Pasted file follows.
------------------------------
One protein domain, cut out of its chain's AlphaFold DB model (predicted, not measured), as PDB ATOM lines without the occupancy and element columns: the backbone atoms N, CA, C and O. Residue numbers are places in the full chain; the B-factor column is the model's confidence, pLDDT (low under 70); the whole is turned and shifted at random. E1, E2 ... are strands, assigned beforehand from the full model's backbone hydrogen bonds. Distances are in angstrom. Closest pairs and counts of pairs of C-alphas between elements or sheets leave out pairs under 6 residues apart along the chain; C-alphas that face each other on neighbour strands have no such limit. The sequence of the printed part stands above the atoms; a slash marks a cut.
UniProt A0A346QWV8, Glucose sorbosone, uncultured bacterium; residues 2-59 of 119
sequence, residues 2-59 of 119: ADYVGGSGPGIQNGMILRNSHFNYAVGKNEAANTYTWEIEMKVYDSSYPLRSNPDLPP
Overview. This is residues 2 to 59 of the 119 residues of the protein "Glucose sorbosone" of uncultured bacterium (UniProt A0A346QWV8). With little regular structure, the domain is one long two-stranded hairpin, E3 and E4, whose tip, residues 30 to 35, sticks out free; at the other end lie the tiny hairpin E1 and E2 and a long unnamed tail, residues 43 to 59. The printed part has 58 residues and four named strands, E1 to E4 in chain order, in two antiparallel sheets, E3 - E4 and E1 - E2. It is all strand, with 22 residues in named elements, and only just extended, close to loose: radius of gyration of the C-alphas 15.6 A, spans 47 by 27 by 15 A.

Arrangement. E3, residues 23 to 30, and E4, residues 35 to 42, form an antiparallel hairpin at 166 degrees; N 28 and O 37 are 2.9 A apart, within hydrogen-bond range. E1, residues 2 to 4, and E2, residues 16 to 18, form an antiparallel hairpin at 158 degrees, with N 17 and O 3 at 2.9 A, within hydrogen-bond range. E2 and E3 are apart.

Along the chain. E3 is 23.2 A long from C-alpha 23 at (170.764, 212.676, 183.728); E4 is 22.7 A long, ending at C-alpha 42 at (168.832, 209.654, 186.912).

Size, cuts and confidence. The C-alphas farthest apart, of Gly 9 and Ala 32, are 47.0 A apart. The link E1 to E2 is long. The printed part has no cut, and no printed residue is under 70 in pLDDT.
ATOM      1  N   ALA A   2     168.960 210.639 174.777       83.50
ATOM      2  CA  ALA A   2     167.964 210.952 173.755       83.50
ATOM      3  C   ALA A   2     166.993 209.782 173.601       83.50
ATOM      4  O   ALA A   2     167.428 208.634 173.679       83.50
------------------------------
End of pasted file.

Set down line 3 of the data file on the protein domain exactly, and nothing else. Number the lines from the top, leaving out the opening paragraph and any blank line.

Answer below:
Overview. This is residues 2 to 59 of the 119 residues of the protein "Glucose sorbosone" of uncultured bacterium (UniProt A0A346QWV8). With little regular structure, the domain is one long two-stranded hairpin, E3 and E4, whose tip, residues 30 to 35, sticks out free; at the other end lie the tiny hairpin E1 and E2 and a long unnamed tail, residues 43 to 59. The printed part has 58 residues and four named strands, E1 to E4 in chain order, in two antiparallel sheets, E3 - E4 and E1 - E2. It is all strand, with 22 residues in named elements, and only just extended, close to loose: radius of gyration of the C-alphas 15.6 A, spans 47 by 27 by 15 A.